Transporting freight using two or more transportation modes. An example would be freight that is moved by truck from the shipper's dock to the rail yard, then placed on a train to the next rail yard, and finally returned to a truck for delivery to the receiving customer.

In trucking when you hear someone refer to an intermodal job they're normally talking about hauling shipping containers to and from the shipyards and railyards.

PackRat's Comment
member avatar

Great posts on your current adventures, Rob. I’m sure a lot of information on your “specialized piece of trucking” will be read by others considering a career path. Somebody’s going to haul and deliver the groceries, because the store shelves don’t get stocked by magic.

Army 's Comment
member avatar

Great information. So I understand you correctly you delivery the places overnight?

Rob T.'s Comment
member avatar

Thanks packrat, I feel its beneficial for those considering entering this industry to be aware of other options than over the road after they've obtained the year of experience. There are a ton of different options with driving that require you to find what it is you want to do. Obviously the locations and distances traveled vary by company but at least it gives an idea of what it would be like. I feel this is a great fit for me as it gives me challenges for some places whether it's a store or a vendor, allows me to get out of the truck to walk around to unload without much worry of hurting my back the way foodservice did. It's also nice to go to the stores and be treated almost like royalty. I've only ran into a couple people who treated me poorly as opposed to the frequent disrespect customers gave me when I was 2 wheeling. It's also nice knowing that there won't be a shortage of work. Occasionally we receive a text message asking people to take the following day off because we have too many drivers but you're never forced off. If not enough people request the day off they'll team 2 guys up and send them in a sleeper on the long runs. They're short 5 drivers today so I received a text and volunteered to run a route today so I glanced at what's out there. They go off seniority for those who want to work extra so hopefully I get a call. If they had too many drivers today they would be teaming up guys to run a load to Dubuque and Madison WI, then pickup a load at Sargento in Plymouth (Sheboygan)WI. it's a 827 mile trip so it's a layover. I've laid over twice in the 4 months. Which the company pays for my hotel. Once was due to high wind, I had a 668 mile run and after my last stop it was about 50 miles to backhaul. My tandems came off the ground and I had to slowed way down. The other time was a Monday on a 550 mile run and due to a scheduling issue with contract freight I had to wait 3 hours for them to show up. I could have made it back had i still had my 16 hour rule available but I'd used it on Friday so I couldn't again until I had a 34 reset.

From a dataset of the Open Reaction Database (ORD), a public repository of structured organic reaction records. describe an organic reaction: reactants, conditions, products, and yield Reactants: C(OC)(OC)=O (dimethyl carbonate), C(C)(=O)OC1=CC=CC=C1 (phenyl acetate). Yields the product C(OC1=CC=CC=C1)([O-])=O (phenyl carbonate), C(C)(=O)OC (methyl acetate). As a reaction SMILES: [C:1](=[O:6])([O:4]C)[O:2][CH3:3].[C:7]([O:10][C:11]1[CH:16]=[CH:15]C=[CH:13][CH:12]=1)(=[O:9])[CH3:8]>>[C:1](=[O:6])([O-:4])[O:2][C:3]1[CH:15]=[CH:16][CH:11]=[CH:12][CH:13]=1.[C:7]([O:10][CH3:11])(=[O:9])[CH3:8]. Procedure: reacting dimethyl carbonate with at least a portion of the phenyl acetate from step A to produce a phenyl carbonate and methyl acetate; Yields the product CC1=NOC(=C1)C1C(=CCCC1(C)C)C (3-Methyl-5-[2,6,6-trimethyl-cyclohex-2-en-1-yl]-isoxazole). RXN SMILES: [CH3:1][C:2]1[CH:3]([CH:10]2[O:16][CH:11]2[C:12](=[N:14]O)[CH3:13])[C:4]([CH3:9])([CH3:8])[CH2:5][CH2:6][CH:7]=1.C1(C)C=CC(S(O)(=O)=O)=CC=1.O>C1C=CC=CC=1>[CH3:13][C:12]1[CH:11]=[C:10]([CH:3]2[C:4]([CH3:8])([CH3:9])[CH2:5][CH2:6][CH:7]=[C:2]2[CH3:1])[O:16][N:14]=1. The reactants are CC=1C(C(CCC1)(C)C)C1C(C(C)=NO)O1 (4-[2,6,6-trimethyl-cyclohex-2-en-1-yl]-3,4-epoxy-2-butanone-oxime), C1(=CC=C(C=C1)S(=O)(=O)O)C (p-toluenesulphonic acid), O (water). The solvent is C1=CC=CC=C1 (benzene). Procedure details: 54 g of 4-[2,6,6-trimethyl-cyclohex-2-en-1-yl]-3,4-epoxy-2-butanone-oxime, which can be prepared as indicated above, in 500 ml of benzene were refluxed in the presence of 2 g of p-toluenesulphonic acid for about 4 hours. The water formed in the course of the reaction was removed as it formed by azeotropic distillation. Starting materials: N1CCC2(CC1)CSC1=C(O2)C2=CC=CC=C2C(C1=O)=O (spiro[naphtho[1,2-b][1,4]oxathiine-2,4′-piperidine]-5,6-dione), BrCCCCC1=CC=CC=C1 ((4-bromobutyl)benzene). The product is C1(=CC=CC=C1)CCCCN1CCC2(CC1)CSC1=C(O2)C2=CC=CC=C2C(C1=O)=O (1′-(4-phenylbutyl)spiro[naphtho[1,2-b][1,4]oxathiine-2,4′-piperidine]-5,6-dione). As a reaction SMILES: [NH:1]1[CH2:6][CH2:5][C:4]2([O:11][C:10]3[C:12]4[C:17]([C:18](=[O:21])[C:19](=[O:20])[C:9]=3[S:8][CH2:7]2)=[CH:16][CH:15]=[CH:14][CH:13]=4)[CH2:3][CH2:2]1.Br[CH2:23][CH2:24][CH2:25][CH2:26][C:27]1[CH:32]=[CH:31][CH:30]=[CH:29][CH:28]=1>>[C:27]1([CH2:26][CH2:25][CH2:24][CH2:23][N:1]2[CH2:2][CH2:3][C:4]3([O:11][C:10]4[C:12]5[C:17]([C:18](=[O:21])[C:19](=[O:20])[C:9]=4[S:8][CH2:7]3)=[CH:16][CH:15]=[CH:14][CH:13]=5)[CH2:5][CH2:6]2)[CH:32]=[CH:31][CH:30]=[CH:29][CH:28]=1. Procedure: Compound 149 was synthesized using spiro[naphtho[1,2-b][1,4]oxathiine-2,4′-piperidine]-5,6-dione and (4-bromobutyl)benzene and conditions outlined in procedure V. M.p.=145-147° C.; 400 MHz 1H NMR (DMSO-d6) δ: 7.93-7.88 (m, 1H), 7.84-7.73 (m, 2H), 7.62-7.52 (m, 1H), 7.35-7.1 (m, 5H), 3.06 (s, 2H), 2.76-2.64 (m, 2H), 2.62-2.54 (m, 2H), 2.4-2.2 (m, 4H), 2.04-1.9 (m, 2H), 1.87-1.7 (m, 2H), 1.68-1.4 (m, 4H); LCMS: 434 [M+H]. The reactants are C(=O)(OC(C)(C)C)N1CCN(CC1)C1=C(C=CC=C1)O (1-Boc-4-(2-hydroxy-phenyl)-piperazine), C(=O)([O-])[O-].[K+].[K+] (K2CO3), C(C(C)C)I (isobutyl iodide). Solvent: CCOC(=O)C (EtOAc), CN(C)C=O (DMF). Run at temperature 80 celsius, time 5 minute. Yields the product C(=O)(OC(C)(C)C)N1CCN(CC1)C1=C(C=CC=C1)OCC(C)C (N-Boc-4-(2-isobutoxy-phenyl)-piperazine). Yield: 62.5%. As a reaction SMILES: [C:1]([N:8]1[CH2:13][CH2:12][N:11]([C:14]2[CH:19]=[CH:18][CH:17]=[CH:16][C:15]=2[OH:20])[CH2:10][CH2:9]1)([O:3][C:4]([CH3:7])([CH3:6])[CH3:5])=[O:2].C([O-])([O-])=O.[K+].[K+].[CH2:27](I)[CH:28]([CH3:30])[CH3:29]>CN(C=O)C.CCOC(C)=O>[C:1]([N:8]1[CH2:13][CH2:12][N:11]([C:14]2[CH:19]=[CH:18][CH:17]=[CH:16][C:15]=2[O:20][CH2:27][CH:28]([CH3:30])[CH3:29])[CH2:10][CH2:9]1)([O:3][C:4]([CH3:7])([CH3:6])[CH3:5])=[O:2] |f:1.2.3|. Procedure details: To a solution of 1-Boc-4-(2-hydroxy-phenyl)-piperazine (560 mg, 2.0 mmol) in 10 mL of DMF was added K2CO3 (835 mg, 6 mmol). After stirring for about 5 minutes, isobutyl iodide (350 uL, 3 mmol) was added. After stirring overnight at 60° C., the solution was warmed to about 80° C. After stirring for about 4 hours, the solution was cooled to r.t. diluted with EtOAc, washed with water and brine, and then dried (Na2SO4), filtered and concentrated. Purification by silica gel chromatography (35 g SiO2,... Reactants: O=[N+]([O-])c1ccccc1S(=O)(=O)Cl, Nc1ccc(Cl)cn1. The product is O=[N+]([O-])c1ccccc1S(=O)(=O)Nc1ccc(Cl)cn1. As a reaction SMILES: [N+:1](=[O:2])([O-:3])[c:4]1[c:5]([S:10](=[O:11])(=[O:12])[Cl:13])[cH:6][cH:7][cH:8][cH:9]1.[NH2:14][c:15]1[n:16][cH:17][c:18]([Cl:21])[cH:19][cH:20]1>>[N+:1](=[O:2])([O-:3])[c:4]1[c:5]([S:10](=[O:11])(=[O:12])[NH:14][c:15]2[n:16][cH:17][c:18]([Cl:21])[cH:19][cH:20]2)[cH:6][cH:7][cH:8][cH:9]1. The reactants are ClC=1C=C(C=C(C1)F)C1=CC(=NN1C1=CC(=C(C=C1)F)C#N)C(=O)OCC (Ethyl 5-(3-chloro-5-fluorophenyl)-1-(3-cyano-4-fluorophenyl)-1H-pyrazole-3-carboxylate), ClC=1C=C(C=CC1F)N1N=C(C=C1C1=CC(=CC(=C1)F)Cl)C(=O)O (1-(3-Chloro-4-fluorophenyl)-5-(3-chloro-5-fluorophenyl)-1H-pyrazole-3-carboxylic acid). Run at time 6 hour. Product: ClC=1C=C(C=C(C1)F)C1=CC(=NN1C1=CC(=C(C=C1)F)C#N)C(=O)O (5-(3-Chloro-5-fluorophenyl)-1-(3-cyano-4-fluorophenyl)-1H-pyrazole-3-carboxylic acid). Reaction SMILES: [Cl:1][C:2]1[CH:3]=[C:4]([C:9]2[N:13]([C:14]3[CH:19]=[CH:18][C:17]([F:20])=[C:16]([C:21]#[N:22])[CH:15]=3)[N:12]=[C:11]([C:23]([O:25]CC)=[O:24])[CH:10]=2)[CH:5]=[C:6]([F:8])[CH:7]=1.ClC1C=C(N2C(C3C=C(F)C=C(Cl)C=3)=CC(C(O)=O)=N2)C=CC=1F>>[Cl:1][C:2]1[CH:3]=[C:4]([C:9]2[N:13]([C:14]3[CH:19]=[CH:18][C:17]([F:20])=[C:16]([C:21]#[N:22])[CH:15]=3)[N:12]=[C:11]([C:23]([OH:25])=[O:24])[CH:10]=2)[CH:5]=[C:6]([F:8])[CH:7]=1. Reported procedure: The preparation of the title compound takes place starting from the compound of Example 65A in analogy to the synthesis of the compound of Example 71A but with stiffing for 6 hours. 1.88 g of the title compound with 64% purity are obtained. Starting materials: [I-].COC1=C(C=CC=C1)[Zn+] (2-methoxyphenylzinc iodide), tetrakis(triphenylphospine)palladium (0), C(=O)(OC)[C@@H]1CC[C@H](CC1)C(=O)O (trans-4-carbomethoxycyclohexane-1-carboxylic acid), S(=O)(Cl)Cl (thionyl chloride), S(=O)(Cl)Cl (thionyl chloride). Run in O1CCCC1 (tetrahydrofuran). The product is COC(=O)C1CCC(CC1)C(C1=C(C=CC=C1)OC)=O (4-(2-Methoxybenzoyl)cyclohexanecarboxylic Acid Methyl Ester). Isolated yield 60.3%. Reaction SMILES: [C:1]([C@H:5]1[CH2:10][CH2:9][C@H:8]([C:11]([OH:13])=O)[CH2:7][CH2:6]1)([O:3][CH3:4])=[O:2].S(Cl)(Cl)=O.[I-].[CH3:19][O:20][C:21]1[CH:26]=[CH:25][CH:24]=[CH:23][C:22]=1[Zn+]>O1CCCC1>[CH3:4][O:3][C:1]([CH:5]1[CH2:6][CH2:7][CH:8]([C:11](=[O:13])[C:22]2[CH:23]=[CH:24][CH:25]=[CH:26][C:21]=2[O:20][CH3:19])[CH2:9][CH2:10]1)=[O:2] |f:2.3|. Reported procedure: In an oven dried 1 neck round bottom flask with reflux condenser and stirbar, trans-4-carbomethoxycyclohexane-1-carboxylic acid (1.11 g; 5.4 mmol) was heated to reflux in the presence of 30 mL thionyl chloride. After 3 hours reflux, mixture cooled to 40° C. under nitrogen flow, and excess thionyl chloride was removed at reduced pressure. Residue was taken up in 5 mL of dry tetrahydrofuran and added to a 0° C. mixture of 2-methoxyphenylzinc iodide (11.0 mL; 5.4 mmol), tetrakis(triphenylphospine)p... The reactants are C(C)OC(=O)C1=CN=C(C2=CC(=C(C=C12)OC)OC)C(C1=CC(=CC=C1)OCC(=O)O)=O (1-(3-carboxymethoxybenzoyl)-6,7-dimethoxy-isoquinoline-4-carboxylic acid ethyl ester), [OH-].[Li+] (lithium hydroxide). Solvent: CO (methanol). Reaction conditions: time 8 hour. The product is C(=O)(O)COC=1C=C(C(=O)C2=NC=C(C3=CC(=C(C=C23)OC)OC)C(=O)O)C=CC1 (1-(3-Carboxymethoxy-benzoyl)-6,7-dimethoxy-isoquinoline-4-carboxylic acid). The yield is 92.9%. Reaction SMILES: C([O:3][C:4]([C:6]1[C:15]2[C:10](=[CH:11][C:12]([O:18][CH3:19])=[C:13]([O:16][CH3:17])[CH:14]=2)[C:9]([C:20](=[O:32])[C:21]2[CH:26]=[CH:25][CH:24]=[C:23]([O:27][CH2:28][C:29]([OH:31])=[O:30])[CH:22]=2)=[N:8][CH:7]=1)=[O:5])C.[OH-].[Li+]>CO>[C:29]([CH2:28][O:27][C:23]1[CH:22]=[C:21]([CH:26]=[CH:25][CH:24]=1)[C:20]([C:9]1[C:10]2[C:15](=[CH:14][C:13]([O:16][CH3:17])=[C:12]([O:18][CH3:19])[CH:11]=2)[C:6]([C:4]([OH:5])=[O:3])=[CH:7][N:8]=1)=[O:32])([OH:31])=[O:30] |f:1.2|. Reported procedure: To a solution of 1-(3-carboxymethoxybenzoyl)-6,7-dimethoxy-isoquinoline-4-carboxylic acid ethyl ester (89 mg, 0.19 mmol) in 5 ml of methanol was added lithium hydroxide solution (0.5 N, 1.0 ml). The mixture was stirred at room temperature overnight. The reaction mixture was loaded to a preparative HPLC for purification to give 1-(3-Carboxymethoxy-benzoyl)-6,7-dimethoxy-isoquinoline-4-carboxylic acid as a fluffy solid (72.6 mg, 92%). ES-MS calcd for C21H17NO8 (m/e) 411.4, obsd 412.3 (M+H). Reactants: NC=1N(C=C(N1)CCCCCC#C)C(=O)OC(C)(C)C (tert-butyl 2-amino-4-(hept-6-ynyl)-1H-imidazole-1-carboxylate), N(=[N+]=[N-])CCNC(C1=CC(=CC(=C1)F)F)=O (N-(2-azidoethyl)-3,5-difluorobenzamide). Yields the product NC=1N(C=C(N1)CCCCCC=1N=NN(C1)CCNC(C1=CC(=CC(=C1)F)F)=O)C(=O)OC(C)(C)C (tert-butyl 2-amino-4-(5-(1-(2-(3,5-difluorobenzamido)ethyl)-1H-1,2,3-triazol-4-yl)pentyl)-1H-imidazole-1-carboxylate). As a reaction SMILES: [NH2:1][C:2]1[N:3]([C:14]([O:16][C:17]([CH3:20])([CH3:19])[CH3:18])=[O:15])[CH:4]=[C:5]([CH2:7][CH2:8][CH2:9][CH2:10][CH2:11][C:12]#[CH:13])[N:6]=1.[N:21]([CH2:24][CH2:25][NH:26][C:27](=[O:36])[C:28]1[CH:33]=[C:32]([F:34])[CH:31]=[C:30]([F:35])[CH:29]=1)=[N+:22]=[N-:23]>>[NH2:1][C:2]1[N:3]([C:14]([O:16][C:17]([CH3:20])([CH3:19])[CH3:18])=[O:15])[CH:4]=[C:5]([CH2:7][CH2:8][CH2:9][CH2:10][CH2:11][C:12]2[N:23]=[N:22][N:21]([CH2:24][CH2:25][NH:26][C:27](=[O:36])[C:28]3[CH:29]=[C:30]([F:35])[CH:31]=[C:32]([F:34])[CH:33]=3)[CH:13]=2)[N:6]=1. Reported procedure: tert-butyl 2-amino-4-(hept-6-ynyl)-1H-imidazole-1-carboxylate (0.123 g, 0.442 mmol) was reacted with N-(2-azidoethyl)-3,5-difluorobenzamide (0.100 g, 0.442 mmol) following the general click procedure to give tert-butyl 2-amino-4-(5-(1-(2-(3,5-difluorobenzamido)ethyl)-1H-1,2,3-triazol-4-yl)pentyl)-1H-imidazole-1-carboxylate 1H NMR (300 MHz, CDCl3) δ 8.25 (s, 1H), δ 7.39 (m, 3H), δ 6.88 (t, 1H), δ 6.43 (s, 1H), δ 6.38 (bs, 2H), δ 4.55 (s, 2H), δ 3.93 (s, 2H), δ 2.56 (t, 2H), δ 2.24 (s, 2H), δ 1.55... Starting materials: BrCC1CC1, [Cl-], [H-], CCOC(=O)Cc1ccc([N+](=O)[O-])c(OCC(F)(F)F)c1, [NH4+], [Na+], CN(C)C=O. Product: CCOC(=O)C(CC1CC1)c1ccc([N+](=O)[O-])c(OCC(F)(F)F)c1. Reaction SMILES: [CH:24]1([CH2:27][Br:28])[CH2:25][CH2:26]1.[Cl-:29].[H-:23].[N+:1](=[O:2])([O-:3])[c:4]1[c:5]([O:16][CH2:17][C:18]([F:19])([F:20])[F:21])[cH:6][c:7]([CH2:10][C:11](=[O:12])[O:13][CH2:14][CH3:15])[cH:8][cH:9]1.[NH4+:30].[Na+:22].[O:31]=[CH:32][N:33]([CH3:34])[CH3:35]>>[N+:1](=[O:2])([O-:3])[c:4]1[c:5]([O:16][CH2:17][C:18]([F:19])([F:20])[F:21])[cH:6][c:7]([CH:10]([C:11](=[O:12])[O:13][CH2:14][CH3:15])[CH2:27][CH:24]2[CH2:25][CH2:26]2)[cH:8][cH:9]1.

Army we have 2 different shifts. My shift the routes could depart anytime between 10pm and 10am with 95% between 12am and 3am. I try to take 11pm or midnight because I prefer less traffic and most days I'll be on my way back to des moines by 7am so rush hour traffic isn't a factor and less cars in parking lots to worry about. I also wouldn't need to deal with vendors at the stores as they're not allowed in until 5 or 6am. We have priority over the loading dock and electric pallet Jack's but I try not to kick others out of the dock as they're just trying to make a living too. Besides, sometimes it's more work to swing around them to hit a dock. Usually I'll get somewhere and nobody else will be there except in store staff which is what I like. It also allows me to get home earlier in the day (usually noon) and spend the afternoon with the family.

Over The Road:

Over The Road

OTR driving normally means you'll be hauling freight to various customers throughout your company's hauling region. It often entails being gone from home for two to three weeks at a time.

Tandems:

Tandem Axles

A set of axles spaced close together, legally defined as more than 40 and less than 96 inches apart by the USDOT. Drivers tend to refer to the tandem axles on their trailer as just "tandems". You might hear a driver say, "I'm 400 pounds overweight on my tandems", referring to his trailer tandems, not his tractor tandems. Tractor tandems are generally just referred to as "drives" which is short for "drive axles".

Tandem:

Tandem Axles

A set of axles spaced close together, legally defined as more than 40 and less than 96 inches apart by the USDOT. Drivers tend to refer to the tandem axles on their trailer as just "tandems". You might hear a driver say, "I'm 400 pounds overweight on my tandems", referring to his trailer tandems, not his tractor tandems. Tractor tandems are generally just referred to as "drives" which is short for "drive axles".

TWIC:

Transportation Worker Identification Credential

Truck drivers who regularly pick up from or deliver to the shipping ports will often be required to carry a TWIC card.

Your TWIC is a tamper-resistant biometric card which acts as both your identification in secure areas, as well as an indicator of you having passed the necessary security clearance. TWIC cards are valid for five years. The issuance of TWIC cards is overseen by the Transportation Security Administration and the Department of Homeland Security.